Personal Hygiene Products (Pads): After high quality socks, these are the most sought-after items by the homeless population. These products are not easily available to the homeless who need them. Since these types of times are more pricey, including them in your care kits could be a lifesaver for someone in need.
Including clothing can make a lasting impact, but be sure to include things that will actually be useful, such as:
High-quality, thick wool socks. When your feet are one of your main modes of transportation, you need to take care of them. Changing socks frequently can help keep feet happier and healthier, but we don't recommend cheaper cotton socks, aim for something with padding that will last
Headlamps. A headlamp can be incredibly useful on a dark night, and you can typically find them for under $10 at big box stores
Adult gummy vitamins help the immune system of those who cannot always afford healthy food or a meal every day.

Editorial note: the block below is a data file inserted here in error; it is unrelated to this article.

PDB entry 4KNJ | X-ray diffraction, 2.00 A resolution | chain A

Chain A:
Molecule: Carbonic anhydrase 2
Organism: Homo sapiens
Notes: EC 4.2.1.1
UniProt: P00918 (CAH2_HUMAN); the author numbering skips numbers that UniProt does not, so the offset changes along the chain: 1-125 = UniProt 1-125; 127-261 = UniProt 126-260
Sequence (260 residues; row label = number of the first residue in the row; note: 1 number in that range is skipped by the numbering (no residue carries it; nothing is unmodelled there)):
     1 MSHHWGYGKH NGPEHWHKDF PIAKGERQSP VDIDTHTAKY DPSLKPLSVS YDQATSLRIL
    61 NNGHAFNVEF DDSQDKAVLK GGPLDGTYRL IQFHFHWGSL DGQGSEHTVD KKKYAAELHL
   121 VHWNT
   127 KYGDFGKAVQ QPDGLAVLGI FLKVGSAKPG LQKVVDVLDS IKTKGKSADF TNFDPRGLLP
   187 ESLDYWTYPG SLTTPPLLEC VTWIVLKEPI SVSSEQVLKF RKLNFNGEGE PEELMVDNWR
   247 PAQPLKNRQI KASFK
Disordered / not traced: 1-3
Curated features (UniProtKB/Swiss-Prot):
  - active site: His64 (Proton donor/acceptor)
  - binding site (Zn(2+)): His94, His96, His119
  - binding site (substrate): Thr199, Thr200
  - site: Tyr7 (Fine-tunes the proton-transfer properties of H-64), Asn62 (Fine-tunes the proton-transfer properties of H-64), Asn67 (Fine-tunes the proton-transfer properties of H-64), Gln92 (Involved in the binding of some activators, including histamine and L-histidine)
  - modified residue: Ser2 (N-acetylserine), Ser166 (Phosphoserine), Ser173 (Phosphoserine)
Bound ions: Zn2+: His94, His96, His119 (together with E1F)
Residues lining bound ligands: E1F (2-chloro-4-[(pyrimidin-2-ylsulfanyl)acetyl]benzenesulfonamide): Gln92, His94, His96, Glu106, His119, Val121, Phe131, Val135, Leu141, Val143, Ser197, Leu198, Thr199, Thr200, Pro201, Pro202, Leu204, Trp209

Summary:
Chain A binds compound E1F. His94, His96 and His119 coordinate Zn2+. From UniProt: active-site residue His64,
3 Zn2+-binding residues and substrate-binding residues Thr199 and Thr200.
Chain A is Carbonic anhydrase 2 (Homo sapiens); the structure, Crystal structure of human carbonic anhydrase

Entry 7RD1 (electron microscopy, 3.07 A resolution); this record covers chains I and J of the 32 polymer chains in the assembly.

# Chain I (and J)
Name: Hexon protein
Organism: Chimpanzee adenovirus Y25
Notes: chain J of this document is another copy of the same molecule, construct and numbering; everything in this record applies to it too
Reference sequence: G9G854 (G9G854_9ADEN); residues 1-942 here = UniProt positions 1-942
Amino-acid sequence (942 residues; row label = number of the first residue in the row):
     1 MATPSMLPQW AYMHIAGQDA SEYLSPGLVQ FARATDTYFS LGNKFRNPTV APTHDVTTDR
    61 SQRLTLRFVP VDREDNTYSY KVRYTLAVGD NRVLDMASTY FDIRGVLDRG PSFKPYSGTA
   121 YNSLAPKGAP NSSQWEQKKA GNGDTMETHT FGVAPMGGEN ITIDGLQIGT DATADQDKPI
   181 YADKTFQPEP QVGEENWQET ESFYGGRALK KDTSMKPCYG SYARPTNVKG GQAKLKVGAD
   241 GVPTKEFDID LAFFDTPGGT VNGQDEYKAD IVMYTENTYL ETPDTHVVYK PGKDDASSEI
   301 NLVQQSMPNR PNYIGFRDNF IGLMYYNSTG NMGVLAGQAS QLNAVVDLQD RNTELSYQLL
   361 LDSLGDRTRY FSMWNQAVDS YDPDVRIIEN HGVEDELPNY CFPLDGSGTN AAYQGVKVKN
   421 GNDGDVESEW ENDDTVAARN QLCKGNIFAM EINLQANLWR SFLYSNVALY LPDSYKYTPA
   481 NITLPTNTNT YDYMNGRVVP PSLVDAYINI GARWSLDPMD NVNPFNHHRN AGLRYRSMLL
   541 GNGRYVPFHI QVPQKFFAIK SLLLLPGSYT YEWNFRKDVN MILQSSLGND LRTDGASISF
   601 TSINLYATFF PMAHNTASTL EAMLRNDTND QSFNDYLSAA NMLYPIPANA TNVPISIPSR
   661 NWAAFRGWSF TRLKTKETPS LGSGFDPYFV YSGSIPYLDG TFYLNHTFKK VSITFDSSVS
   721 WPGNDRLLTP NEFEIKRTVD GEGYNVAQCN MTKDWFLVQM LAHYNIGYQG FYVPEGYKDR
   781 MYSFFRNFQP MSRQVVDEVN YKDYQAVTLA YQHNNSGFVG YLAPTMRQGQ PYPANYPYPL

A travel toothbrush and toothpaste are both inexpensive and immensely helpful to someone in need
Bottled water, or a reusable water bottle - consider whether or not the person has access to clean water before giving a reusable bottle. Are there bottle filling stations across your city? If not, pre-packaged bottle water may be more useful
A bus route map with shelters marked on it. Including bus fare can also be helpful, but as always, be cautious when handing out money
Including a gift card for food may be tempting, but what is more helpful is actually including food in your kit. Here are some suggestions for good, portable meals:
Canned tuna (the type with the pop off lid, not anything that requires a can opener) or bagged tuna
Fresh fruits like bananas or oranges (apples or harder fruits may be too difficult for those without healthy teeth)